An Oxfordshire recipe from the early nineteenth century. This is a dish that a single gentleman might offer to friends, with trout to precede it, a cold pudding or cheese and fruit to follow and a bottle of good port at the end of the meal. A rather rough, dry red wine is the best drink to serve with the dish, as it is too spicy for a really good burgundy or claret, and the sweetness of the dish makes an ordinary wine taste extraordinary.
Boil the gammon joint for about 1 hour or until it is cooked through.
While the gammon is boiling, arrange the fruit in an ovenproof dish and sprinkle with a third of the sugar. Put the dish in a low
Drain the gammon and cut it in 4 thick slices as neatly as possible.
Mix the remaining sugar, all the spices, the lemon juice and the wine in a frying-pan and stir well. Boil for 2 to 3 minutes, working in half the butter. As soon as it has thickened
Spoon the fruit all around the gammon, with as little juice as possible. Pour the remaining juice into the frying-pan and stir well until boiling. Check to see if the sauce requires any more cayenne or other spices and add salt if the gammon has not made it salty enough. The sauce should be sweet, as hot as liked, have a reddish colour and the consistency of thin cream. Pour it all over the gammon slices and the fruit. Sprinkle the gammon with the breadcrumbs (avoiding the fruit as much as possible) and brown under a grill or in the top of a very hot oven.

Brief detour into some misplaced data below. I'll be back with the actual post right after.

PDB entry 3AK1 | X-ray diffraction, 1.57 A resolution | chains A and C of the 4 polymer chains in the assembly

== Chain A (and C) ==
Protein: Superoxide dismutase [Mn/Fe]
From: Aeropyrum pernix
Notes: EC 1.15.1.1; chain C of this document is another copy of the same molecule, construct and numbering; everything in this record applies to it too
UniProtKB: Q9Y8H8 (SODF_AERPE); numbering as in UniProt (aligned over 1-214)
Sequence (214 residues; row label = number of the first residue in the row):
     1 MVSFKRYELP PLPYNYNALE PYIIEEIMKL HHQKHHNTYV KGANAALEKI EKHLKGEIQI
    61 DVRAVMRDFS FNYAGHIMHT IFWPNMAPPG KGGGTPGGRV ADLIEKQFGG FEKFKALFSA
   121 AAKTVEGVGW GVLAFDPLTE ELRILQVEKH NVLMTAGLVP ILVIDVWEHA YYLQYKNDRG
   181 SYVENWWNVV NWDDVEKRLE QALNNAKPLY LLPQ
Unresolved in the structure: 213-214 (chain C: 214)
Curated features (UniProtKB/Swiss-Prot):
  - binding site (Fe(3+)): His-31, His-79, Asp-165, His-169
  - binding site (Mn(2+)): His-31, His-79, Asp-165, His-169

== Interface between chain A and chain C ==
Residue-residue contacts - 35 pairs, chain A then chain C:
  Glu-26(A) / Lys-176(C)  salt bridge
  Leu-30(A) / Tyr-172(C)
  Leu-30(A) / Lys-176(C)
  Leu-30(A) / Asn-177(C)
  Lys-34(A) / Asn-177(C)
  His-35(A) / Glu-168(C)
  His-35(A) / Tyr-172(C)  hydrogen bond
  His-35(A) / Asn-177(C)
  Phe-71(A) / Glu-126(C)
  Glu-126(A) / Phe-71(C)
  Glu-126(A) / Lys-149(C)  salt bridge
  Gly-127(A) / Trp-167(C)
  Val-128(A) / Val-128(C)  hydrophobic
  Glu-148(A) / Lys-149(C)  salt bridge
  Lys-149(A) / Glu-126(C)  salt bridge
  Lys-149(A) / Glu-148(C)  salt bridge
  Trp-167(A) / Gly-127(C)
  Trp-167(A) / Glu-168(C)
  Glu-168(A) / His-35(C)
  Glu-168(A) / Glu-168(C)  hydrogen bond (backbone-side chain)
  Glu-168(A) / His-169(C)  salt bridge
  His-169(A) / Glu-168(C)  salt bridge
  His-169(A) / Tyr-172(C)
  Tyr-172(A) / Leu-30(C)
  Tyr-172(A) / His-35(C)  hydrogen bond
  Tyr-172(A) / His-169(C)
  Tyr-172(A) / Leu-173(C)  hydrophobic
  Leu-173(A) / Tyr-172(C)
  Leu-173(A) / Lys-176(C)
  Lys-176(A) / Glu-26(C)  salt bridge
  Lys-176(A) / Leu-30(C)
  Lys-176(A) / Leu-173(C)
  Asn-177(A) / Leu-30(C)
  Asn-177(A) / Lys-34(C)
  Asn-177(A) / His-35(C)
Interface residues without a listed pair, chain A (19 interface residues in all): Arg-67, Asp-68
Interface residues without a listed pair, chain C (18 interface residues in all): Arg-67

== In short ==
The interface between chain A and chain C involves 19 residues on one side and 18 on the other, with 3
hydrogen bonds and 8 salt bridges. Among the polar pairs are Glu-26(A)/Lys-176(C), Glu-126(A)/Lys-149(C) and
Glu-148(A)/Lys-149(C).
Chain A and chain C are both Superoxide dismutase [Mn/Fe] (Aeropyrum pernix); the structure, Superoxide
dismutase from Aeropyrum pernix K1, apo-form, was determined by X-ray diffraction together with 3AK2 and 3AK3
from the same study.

Meanwhile, lightly fry the bread triangles on both sides in the remaining butter. Serve the Sweet Devil at once with the fried bread triangles standing around the edge of the dish.
©1980 The Estate of Elizabeth Ayrton